Friday 25 October 2013


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Its all white outside and visibility is low, but what is the difference between a fog and a mist?

It has been said that fog feels eery whilst a mist feels empty.  I think this sums them up pretty well.
I remember once driving through dense fog for over an hour and it is so disorientating as if I was driving through outer space.

Both fog and mist are caused by microscopic droplets of water suspended in the air.  Light travelling through this space is scattered when it comes in contact with these droplets which results in reduced visibility and the white veil we are familiar with. The larger and denser the droplets are the worse the visibility becomes.


A fog is defined in meteorological terms as a very low cloud, often in contact with the ground. Fog droplets are larger than mist droplets, and are closely packed together.  This reduces visibility significantly and causes the cloud like fog.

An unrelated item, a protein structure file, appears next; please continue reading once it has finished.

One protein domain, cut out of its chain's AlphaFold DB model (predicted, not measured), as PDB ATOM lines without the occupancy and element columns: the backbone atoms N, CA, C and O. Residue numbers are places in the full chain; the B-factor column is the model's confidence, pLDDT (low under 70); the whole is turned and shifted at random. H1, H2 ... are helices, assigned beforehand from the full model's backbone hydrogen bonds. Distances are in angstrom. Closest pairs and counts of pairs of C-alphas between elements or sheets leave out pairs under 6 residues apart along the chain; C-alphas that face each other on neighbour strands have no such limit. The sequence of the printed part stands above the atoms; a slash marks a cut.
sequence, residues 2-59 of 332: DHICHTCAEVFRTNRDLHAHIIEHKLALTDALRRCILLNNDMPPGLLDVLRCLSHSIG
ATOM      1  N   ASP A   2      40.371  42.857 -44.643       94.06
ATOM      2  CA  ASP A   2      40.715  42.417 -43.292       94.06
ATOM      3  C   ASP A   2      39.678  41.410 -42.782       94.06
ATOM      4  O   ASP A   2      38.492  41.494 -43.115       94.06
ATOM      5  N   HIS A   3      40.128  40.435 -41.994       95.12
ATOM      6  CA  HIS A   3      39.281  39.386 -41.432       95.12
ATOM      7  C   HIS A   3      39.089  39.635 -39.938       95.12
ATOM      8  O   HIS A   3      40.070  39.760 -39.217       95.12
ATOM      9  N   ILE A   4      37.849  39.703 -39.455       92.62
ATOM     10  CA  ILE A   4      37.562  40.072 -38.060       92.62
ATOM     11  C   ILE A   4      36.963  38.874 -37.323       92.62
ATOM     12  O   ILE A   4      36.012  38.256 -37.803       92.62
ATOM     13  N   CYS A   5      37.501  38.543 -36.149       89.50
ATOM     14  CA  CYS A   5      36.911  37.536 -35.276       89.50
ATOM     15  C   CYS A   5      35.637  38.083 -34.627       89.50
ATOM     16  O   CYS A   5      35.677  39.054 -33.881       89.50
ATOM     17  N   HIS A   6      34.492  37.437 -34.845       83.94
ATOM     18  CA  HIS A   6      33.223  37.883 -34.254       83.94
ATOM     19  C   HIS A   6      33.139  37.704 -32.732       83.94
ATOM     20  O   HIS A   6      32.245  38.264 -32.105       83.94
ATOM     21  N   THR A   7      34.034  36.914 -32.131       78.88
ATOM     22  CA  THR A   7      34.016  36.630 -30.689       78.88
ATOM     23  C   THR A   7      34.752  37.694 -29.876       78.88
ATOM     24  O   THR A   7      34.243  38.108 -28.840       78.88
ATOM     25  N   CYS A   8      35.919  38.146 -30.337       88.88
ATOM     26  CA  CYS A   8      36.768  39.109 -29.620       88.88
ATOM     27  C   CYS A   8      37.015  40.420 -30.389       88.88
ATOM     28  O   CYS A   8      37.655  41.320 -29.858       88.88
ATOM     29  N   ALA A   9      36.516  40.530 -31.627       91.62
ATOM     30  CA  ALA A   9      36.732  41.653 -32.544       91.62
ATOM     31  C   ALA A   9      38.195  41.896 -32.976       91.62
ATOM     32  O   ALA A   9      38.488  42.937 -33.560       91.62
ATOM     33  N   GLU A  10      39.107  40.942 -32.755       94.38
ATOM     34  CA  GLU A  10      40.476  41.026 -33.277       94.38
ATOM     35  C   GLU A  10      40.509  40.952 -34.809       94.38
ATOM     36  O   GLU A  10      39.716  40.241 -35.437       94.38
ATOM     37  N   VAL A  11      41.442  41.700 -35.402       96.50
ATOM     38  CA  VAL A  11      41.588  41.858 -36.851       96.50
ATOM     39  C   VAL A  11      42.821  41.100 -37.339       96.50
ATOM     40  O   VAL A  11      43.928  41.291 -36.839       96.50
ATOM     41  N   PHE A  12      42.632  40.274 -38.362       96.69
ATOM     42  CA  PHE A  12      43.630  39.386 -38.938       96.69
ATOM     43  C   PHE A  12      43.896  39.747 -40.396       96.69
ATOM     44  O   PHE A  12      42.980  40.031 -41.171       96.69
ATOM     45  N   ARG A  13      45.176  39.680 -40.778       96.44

A fog occurs when the relative visibility is below 1 km and the relative humidity exceeds 95%.
The most common cause of fog is cooling by radiation when the ground cools, causing a layer of air next to the ground to cool also. A fog starts to form and condenses heat, and so becomes cooler. Gentle movement of the air makes the fog thicker.

Fogs are more common in colder weather (autumn and winter) and often form during the night.
Ground fog (also known as radiation fog) often occurs over damp or wet ground after a rainy night or when clouds touch the ground. Sea fog (also known as Advection fog) is caused when warm air flows over cold sea surface, or even the land.


A mist comprises of small droplets suspended in air. The droplets are smaller than those present in a fog and not so densely packed.  A mist occurs when visibility is between 1 km and 2 km.

Mist is commonly seen in cold air above warm water such as in a bathroom, when you breathe out on a cold day or the steam of a sauna.

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